10 signs you’ve been spending too much time alone:
1. Your laundry basket is filled with a soft pile of sweatshirts, oversized t-shirts and elastic waist pants.
2. The sound of your phone’s ringtone evokes the same fight or flight response as the sound of a really loud fire alarm.
5. You feel excessively pessimistic, obsessive, anxious and worried.
6. Before you leave the house you have to remind yourself to act normal because there will be people.
7. You’ve become so unpracticed at the art of social norms that even the slightest interaction turns awkward.
8. When someone asks ‘what’s new’ you get tongue-tied looking for something noteworth to say aside from that you just marathon watched all 10 seasons of Beverly Hills 90210.
9. When someone asks you to do something you say you’ll check your schedule and then get disappointed when you find you have no excuse to say ‘no’.
10. You’ve psyched yourself out so much that you assume you stick out like a shy and uncomfortable eyesore in all social situations.
I know most of you aren’t actual hermit-people; but the inclination to stay in and stay away is stronger than ever after the death of a loved one. The shift caused by significant loss can lead you to feel more isolated than you’re accustomed to. While you try to adjust to life in the wake of major change, it’s business as usual for those around you and it’s easy to feel cut off from family and friends, left out, alienated and misunderstood. Not to mention, many people intentionally isolate due to feelings of anger, sadness, mistrust, helplessness, anxiety, and depression. Grief and loneliness go hand in hand for a number of reasons but I’ll name just a few…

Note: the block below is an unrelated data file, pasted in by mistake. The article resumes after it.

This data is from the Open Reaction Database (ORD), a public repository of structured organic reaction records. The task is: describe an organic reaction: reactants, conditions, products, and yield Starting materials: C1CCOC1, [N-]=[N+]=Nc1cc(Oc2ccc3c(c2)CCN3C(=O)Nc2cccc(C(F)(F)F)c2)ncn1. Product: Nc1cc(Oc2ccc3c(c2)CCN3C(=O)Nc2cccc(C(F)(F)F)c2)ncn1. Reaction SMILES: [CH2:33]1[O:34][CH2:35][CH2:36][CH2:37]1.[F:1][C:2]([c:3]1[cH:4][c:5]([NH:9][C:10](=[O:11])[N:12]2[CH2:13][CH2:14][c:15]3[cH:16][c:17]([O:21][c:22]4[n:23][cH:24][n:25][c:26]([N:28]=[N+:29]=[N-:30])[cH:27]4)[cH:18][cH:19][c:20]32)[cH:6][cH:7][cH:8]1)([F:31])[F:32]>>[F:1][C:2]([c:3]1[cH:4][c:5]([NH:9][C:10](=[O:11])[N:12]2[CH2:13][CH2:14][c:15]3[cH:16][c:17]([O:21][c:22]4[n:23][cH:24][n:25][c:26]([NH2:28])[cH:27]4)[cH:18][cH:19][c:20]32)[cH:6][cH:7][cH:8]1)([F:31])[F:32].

- The person who died was one of your closest confidants or best friends.
- Your friends stop calling because they feel uncomfortable and don’t know what to say.
- Your partner has died and everywhere you go you feel like a 3rd, 5th, or 7th wheel.
- You don’t feel like those around you are tolerant of your grief.
- Every interaction you have is filled with superficial condolences.
- You don’t want to leave the house because you’re tired of making everyone else feel better about the death.